Wireshark is a free and open-source network protocol analyzer widely used around the globe.
With Wireshark, you can capture incoming and outgoing packets of a network in real-time and use it for network troubleshooting, packet analysis, software and communication protocol development, and many more.
It is available on all major desktop operating systems like Windows, Linux, macOS, BSD and more.
In this tutorial, I will guide you to install Wireshark on Ubuntu and other Ubuntu-based distributions. I’ll also show a little about setting up and configuring Wireshark to capture packets.
Installing Wireshark on Ubuntu based Linux distributions
Wireshark is available on all major Linux distributions. You should check out the official installation instructions. because in this tutorial, I’ll focus on installing the latest Wireshark version on Ubuntu-based distributions only.
Wireshark is available in the Universe repository of Ubuntu. You can enable universe repository and then install it like this:
sudo add-apt-repository universe sudo apt install wireshark
One slight problem in this approach is that you might not always get the latest version of Wireshark.
For example, in Ubuntu 18.04, if you use the apt command to check the available version of Wireshark, it is 2.6.
[email protected]:~$ apt show wireshark Package: wireshark Version: 2.6.10-1~ubuntu18.04.0 Priority: optional Section: universe/net Origin: Ubuntu Maintainer: Balint Reczey <[email protected]>
However, Wireshark 3.2 stable version has been released months ago. New release brings new features, of course.
So, what do you do in such case? Thankfully, Wiresshark developers provide an official PPA that you can use to install the latest stable version of Wireshark on Ubuntu and other Ubuntu-based distributions.
I hope you are acquainted with PPA. If not, please read our excellent guide on PPA to understand it completely.
Open a terminal and use the following commands one by one:
sudo add-apt-repository ppa:wireshark-dev/stable sudo apt update sudo apt install wireshark
Even if you have an older version of Wireshark installed, it will be updated to the newer version.
While installing, you will be asked whether to allow non-superusers to capture packets. Select Yes to allow and No to restrict non-superusers to capture packets & finish the installation.
Running Wireshark without sudo
If you have selected No in the previous installation, then run the following command as root:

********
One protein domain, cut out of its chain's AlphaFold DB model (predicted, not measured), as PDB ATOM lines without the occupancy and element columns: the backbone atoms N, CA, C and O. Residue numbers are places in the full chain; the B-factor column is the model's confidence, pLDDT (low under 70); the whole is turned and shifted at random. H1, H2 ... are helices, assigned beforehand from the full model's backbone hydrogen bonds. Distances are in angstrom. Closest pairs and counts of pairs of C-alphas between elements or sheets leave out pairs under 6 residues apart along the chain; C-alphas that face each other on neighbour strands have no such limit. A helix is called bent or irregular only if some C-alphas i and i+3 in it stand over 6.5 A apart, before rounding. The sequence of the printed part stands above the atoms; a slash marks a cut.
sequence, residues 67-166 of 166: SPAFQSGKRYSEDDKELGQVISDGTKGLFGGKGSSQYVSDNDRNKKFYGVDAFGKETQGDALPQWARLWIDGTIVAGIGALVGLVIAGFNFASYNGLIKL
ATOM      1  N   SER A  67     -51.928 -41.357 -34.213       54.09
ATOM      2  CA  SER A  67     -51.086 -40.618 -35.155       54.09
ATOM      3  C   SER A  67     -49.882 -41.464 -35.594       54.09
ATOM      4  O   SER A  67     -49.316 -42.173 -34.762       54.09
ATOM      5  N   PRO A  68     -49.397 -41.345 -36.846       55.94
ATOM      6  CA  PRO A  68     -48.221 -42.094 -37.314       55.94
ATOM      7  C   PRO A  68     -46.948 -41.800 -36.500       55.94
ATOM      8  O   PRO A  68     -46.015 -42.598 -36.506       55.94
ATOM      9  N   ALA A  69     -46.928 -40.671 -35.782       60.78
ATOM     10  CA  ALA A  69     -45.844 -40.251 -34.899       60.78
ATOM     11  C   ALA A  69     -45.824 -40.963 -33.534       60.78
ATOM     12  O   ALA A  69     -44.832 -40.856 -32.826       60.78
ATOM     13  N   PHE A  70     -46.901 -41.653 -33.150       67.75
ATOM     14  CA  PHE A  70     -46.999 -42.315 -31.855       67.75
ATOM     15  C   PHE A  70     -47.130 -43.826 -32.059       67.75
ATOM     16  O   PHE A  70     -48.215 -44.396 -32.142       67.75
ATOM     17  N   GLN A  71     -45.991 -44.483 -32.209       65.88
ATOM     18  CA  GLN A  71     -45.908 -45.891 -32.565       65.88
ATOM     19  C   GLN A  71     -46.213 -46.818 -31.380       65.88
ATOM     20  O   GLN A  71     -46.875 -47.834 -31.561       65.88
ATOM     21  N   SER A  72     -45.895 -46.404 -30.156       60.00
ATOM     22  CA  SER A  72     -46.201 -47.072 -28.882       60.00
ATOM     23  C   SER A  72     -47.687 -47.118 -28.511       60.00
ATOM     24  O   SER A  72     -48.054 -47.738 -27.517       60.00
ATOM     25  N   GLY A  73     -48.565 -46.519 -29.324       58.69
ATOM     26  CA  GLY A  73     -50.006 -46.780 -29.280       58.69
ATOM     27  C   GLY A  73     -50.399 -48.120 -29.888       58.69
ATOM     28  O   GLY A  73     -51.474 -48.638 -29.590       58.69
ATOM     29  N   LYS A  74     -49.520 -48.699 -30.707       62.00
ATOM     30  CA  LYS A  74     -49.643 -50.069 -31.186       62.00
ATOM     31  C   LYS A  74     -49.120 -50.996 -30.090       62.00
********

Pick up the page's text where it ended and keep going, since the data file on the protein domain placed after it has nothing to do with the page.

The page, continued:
sudo dpkg-reconfigure wireshark-common
And select Yes by pressing the tab key and then using enter key:
Since you have allowed the non-superuser to capture packets, you have to add the user to wireshark group. Use the usermod command to add yourself to the wireshark group.
sudo usermod -aG wireshark $(whoami)
Finally, restart your Ubuntu system to make the necessary changes to your system.
First released in 1998, Wireshark was initially known as Ethereal. Developers had to change its name to Wireshark in 2006 due to trademark issues.
Launching Wireshark application can be done from the application launcher or the CLI.
To start from CLI, just type wireshark on your console:
From GUI, search for Wireshark application on the search bar and hit enter.
Now let’s play with Wireshark.
Capturing packets using Wireshark
When you start Wireshark, you will see a list of interfaces that you can use to capture packets to and from.
There are many types of interfaces available which you can monitor using Wireshark such as, Wired, External devices, etc. According to your preference, you can choose to show specific types of interfaces in the welcome screen from the marked area in the given image below.
For instance, I listed only the Wired network interfaces.
Next, to start capturing packets, you have to select the interface (which in my case is ens33) and click on the Start capturing packets icon as marked in the image below.
You can also capture packets to and from multiple interfaces at the same time. Just press and hold the CTRL button while clicking on the interfaces that you want to capture to and from and then hit the Start capturing packets icon as marked in the image below.
Next, I tried using ping google.com command in the terminal and as you can see, many packets were captured.
Now you can select on any packet to check that particular packet. After clicking on a particular packet you can see the information about different layers of TCP/IP Protocol associated with it.
You can also see the RAW data of that particular packet at the bottom as shown in the image below.
This is why end-to-end encryption is important
Imagine you are logging into a website that doesn’t use HTTPS. Anyone on the same network as you can sniff the packets and see the user name and password in the RAW data.
This is why most chat applications use end to end encryption and most websites these days use https (instead of http).
Stopping packet capture in Wireshark
You can click on the red icon as marked in the given image to stop capturing Wireshark packets.
Save captured packets to a file
You can click on the marked icon in the image below to save captured packets to a file for future use.
Note: Output can be exported to XML, PostScript®, CSV, or plain text.
Next, select a destination folder, and type the file name and click on Save.
Then select the file and click on Open.
Now you can open and analyze the saved packets anytime. To open the file, press + o
or go to File > Open from Wireshark.
The captured packets should be loaded from the file.
Wireshark supports many different communication protocols. There are many options and features that provide you the power to capture and analyze the network packets in a unique way. You can learn more about Wireshark from their official documentation.
I hope this detailed helped you to install Wireshark on Ubuntu. Please let me know your questions and suggestions.